While Adam and Eve realized that they were naked after they sinned and their eyes were opened (Gen. 3:7), this does not mean as Augustine thought, that they did not have any physical or sexual attraction one for another before they sinned. It simply means that in their former state ignorance, their nakedness did not have any moral connotations like it did now (Gen. 2:25). With their eyes opened, they had moral principles developed in their minds which were not previously there, thus they felt it necessary to cover their bodies, not because they did not previously have physical attractions or passions, but because they did not previously view these attractions and passions in any moral light.

Adam and Eve were physically designed for each other at their creation and were intended to multiply themselves through physical intercourse before they sinned (Gen. 1:22, 28). It is self- evident that God actually designed the bodies of men and women for each other. Physical attraction is by God’s design and is therefore not sinful in and of itself. If a man and a woman commit themselves to each other through marriage, and engage in a normal sexual relationship with each other within that marriage, they are naturally and lawfully satisfying or fulfilling their God given desires. As the Bible says, “Marriage is honourable in all, and the bed undefiled: but whoremongers and adulterers God will judge” (Heb. 13:4).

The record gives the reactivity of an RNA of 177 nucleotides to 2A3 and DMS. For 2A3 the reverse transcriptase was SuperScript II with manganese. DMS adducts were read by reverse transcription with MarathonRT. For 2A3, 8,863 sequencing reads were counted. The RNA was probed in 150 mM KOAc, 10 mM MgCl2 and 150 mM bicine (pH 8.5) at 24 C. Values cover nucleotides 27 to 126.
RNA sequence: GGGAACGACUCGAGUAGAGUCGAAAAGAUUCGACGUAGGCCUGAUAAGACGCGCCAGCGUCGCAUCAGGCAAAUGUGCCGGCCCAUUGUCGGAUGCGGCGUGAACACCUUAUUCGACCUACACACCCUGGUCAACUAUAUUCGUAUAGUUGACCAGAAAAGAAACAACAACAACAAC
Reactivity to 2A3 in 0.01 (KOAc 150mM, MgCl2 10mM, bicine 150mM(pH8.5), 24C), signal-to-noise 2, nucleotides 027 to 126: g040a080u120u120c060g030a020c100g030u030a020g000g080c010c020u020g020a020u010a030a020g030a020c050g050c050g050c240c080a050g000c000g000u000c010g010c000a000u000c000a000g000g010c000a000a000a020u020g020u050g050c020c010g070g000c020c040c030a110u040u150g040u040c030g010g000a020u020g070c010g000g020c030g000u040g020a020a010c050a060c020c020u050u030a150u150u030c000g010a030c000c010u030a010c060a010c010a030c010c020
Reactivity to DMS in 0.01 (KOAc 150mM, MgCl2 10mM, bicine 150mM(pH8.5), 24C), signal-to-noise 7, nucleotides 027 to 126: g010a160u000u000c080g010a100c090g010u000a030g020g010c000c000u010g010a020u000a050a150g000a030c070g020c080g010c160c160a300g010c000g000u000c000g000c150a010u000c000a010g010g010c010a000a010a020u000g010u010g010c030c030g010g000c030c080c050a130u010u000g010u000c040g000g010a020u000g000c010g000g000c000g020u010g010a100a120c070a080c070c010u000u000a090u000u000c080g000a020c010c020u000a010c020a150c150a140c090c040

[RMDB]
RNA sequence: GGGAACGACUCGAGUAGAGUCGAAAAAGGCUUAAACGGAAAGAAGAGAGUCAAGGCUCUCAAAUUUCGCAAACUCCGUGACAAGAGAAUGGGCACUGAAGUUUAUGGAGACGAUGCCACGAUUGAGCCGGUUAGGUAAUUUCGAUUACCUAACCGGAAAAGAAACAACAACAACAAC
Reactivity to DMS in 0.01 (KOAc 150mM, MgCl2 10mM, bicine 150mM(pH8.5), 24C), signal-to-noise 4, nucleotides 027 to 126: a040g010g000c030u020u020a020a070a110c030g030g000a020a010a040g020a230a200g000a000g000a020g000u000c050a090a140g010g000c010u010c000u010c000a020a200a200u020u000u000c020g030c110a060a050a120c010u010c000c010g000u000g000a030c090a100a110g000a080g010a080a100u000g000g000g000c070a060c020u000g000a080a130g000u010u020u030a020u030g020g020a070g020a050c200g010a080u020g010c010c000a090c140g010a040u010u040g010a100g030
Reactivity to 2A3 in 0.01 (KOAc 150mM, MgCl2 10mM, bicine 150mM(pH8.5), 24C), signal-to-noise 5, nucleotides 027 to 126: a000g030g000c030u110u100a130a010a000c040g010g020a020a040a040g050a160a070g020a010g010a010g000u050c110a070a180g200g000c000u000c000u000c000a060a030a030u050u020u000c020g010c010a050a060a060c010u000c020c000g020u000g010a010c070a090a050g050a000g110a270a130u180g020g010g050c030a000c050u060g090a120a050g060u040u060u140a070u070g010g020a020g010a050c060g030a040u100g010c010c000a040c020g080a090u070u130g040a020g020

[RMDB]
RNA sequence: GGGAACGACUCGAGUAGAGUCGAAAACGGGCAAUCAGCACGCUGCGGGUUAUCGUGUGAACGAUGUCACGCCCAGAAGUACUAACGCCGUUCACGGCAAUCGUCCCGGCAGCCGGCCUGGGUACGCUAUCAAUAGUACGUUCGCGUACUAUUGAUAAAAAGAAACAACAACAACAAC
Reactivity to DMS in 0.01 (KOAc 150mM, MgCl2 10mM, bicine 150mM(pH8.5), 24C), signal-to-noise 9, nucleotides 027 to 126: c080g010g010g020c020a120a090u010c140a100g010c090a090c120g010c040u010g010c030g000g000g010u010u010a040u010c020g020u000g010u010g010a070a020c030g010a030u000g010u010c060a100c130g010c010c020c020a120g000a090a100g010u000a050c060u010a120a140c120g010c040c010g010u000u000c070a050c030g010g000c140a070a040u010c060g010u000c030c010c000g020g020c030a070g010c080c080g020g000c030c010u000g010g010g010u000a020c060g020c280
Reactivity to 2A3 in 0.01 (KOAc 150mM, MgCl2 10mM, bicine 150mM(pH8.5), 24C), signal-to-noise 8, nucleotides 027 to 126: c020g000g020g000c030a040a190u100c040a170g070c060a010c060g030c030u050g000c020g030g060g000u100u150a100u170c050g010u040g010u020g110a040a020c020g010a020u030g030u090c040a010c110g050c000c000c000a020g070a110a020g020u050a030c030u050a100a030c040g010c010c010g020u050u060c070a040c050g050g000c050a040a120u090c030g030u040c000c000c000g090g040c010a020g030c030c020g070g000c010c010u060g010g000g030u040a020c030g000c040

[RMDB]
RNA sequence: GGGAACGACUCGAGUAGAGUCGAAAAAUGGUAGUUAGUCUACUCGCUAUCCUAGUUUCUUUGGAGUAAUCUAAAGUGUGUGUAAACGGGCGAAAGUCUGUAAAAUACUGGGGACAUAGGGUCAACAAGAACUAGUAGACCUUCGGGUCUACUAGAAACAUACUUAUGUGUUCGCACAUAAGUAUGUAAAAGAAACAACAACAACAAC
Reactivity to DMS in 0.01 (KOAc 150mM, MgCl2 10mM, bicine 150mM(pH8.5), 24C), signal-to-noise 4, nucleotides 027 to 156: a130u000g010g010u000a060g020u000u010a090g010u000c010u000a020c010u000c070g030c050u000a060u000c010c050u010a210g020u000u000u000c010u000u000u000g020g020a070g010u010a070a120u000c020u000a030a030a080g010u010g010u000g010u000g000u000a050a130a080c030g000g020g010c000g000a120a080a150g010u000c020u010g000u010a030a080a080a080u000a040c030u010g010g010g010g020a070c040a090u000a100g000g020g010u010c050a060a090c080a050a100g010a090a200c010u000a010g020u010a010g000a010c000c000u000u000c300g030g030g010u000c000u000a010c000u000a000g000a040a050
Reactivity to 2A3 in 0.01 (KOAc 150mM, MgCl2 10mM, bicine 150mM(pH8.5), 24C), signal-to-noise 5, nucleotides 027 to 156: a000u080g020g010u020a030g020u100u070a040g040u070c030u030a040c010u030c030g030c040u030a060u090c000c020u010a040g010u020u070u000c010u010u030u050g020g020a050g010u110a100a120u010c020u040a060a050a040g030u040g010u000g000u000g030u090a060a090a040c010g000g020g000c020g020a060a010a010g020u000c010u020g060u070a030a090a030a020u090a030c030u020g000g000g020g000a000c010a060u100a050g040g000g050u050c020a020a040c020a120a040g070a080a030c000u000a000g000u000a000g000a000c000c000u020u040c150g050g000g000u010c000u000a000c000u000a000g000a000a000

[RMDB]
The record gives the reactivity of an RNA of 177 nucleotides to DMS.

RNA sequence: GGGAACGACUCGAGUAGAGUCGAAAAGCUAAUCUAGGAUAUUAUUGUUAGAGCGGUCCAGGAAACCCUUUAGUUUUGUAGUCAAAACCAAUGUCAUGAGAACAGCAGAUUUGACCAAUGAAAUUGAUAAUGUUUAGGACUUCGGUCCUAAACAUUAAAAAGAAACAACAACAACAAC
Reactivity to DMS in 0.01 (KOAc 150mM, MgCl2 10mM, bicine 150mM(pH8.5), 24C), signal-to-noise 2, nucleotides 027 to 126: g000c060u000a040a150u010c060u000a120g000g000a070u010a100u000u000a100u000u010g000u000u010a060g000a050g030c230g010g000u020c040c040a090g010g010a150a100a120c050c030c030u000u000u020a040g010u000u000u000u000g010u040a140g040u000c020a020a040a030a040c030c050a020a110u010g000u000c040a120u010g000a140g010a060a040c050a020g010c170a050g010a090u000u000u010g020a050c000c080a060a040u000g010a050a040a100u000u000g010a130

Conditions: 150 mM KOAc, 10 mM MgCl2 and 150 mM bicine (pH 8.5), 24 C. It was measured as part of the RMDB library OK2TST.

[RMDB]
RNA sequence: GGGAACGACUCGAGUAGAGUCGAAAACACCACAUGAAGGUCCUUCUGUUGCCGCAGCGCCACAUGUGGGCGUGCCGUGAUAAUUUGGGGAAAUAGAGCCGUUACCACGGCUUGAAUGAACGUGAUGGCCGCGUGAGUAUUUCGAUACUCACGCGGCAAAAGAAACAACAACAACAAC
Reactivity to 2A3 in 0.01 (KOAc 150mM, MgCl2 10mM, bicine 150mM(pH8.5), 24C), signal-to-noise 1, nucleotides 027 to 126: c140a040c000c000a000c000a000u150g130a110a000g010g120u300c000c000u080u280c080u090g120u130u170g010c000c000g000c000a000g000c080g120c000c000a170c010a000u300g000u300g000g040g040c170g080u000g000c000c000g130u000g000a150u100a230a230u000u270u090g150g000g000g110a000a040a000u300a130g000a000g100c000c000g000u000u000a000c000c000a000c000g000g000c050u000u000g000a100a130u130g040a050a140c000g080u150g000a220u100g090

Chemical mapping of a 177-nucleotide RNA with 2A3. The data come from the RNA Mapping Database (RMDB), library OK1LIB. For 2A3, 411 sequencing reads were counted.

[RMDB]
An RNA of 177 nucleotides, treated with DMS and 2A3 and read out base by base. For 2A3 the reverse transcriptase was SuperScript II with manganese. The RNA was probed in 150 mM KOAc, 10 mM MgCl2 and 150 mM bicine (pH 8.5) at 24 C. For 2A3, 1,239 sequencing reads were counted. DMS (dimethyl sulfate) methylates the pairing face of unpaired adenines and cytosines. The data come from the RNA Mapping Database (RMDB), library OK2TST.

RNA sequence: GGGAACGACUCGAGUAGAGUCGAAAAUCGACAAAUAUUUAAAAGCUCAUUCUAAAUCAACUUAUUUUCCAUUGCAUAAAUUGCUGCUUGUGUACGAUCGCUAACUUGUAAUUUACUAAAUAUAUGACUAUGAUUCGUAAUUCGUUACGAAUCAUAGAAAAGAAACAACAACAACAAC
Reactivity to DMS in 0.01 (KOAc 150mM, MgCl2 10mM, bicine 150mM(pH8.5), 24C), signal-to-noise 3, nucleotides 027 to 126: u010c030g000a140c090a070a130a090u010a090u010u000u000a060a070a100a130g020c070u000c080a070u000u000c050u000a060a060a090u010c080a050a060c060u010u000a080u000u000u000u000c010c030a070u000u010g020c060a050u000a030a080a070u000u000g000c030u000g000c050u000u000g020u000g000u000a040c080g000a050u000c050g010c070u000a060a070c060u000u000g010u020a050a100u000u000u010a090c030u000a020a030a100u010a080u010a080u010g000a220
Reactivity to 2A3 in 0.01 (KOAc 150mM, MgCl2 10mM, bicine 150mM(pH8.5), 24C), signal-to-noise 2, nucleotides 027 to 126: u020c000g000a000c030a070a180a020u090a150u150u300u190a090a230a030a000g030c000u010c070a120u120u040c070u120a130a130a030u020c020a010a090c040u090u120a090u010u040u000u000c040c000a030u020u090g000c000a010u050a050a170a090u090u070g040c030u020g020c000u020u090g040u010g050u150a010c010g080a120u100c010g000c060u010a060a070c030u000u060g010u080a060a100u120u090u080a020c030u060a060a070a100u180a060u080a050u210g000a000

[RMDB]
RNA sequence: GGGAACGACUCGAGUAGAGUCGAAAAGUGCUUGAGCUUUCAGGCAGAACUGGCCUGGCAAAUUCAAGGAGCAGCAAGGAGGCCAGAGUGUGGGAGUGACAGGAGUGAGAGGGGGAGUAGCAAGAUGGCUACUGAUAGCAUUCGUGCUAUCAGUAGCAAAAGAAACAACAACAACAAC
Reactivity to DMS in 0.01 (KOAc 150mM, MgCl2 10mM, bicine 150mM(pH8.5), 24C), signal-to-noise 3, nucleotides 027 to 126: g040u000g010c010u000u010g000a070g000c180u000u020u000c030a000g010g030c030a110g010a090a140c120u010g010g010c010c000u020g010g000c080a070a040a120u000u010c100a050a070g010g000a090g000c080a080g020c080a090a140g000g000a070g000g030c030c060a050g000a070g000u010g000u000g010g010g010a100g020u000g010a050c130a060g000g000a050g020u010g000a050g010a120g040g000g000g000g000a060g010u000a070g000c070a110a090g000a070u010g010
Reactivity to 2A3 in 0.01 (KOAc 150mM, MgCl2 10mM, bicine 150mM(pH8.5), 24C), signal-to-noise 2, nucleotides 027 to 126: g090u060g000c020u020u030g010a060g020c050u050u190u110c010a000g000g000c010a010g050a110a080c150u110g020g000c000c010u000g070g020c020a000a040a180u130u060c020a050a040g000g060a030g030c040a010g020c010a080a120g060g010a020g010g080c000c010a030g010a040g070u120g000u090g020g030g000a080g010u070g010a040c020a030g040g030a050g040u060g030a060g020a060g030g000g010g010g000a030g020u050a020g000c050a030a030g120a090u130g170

A person is not “born a sinner” because of sexual desire, as sexual desire does not develop until puberty. Sexual desire is not a sinful nature or a perverted desire that we are born with. Sexual desire is not a hereditary original sin. Natural attraction is a normal state of the flesh and is not itself sinful. But lust in the sinful sense is a state of the will. It is a sin to intentionally look at a women, whom you are not married to, lustfully (Matt. 5:28). But there is no sin in marital sex or in the fleshly passions which are involved, so long as these desires are fulfilled lawfully and naturally. Sin is not the choice to gratify some type of sinful nature, but sin, like sexual immorality, is choosing to fulfill natural desires in an unnatural and unlawful way.